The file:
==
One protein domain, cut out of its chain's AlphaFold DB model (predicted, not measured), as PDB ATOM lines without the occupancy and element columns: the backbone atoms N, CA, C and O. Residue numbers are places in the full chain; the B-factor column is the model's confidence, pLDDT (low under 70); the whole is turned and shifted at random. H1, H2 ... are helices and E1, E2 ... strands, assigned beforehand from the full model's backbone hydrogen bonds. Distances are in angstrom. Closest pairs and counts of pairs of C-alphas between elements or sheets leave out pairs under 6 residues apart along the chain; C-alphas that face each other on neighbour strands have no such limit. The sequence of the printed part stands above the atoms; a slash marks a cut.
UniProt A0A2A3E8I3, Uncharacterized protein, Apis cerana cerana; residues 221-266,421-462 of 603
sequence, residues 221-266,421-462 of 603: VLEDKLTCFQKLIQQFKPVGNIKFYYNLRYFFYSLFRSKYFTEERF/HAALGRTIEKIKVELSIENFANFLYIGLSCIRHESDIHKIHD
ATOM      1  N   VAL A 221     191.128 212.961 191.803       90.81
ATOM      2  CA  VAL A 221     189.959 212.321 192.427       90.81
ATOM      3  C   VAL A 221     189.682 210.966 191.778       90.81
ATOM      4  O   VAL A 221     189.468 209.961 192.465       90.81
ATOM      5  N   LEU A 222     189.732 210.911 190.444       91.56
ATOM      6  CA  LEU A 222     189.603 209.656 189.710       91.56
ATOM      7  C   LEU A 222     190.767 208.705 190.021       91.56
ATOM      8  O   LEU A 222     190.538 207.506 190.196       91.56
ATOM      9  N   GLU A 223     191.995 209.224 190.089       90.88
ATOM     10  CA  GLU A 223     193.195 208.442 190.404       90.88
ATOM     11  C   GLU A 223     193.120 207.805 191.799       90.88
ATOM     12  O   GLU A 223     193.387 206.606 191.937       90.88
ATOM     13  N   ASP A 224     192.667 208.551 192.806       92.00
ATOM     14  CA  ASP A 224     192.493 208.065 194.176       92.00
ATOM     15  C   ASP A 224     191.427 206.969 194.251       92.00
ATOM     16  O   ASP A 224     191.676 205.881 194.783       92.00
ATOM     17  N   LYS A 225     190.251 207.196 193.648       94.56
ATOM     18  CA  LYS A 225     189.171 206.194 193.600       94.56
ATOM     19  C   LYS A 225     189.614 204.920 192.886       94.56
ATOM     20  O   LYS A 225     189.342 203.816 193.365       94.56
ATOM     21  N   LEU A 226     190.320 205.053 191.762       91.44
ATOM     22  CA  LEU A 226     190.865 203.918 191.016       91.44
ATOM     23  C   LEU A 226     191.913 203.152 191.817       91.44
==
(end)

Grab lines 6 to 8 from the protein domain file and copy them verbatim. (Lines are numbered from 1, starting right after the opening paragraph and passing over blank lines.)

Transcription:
ATOM      4  O   VAL A 221     189.468 209.961 192.465       90.81
ATOM      5  N   LEU A 222     189.732 210.911 190.444       91.56
ATOM      6  CA  LEU A 222     189.603 209.656 189.710       91.56